Depending on the conditions, you might visit Orcadas Base, an Argentine scientific station on Laurie Island in the South Orkney archipelago. The personnel here will happily show you their facility, where you can enjoy expansive views of the surrounding glaciers. If a visit isn’t possible, you may instead land in Coronation Island’s Shingle Cove.
Day 13: Legendary Elephant Island
You‘ve now completed roughly the same route (albeit in the opposite direction) as Sir Ernest Shackleton did using only a small life boat, the James Caird, in spring of 1916. Watching Elephant Island materialize on the horizon after crossing all that water, it’s hard not to marvel at how he and his five-man crew accomplished that feat.
The purpose of Shackleton’s crossing was to rescue 22 shipwrecked members of his Imperial Trans-Antarctic Expedition, also known as the Endurance Expedition, who were stranded on Elephant Island. For four and a half months, Shackleton undertook this legendary rescue.
Conditions on Elephant Island are severe. The coastline is mostly made up of vertical rock and ice cliffs highly exposed to the elements. If possible you will take the Zodiacs to Point Wild, where the marooned members of Shackleton’s expedition miraculously managed to survive.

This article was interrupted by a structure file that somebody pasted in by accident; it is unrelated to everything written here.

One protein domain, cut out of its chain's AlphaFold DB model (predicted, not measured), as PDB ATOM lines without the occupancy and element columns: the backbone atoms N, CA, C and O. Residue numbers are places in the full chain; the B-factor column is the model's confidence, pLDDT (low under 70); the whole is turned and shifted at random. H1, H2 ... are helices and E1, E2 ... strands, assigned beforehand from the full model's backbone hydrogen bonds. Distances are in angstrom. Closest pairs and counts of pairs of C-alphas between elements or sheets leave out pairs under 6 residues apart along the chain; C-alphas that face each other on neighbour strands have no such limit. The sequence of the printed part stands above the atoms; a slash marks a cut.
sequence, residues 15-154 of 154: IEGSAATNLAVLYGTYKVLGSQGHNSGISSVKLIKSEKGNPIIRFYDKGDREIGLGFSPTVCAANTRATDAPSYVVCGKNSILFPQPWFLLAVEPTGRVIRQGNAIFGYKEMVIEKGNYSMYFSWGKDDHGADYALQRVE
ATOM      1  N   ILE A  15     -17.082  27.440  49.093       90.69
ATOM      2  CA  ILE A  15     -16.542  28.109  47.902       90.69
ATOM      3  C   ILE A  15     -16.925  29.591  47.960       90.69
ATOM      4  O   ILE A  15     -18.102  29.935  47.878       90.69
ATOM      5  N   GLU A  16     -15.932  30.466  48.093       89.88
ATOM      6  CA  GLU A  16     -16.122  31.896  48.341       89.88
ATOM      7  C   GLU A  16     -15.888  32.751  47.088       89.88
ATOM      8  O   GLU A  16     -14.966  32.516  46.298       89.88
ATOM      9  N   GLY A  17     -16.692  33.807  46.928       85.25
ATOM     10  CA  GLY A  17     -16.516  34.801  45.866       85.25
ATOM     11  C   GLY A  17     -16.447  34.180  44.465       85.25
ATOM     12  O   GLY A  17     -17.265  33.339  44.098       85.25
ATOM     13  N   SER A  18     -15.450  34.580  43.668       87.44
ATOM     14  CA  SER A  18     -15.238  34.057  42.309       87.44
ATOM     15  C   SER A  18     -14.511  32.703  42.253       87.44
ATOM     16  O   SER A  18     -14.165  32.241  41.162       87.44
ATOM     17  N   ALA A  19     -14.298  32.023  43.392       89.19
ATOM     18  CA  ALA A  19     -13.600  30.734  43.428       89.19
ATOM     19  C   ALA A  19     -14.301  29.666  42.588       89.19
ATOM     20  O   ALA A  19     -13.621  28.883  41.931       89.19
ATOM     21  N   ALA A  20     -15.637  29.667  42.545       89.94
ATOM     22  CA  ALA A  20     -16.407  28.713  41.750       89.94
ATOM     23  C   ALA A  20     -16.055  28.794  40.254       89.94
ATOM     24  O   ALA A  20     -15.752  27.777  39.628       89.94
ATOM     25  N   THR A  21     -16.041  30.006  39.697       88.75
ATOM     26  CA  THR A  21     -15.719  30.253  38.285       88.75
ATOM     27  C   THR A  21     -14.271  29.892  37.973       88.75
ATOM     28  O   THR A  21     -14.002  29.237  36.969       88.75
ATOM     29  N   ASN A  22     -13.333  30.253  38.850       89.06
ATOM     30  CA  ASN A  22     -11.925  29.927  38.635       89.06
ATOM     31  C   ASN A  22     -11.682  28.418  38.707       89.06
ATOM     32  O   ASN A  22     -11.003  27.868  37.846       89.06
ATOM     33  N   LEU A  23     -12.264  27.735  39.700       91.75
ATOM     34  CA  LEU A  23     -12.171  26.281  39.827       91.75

Day 14: Along the Antarctic Peninsula
If ice permits, you sail into the Antarctic Sound at the northwestern edge of the Weddell Sea. Here colossal tabular icebergs herald your arrival to the eastern edges of the Antarctic Peninsula. Brown Bluff is a potential location for a landing, where you may get the chance to set foot on the continent.
Day 15: Scenes of South Shetland
The volcanic islands of the South Shetlands are windswept and often cloaked in mist, but they do offer subtle pleasures: There’s a wide variety of flora (mosses, lichens, flowering grasses) and no small amount of fauna (gentoo penguins, chinstrap penguins, southern giant petrels).
In Deception Island, the ship plunges through Neptune’s Bellows and into the flooded caldera. Here you find hot springs, an abandoned whaling station, and thousands of cape petrels – along with kelp gulls, brown and south polar skuas, and Antarctic terns. A good hike is a possibility in this fascinating and desolate volcanic landscape.
Day 16 – 20: Onward into Antarctica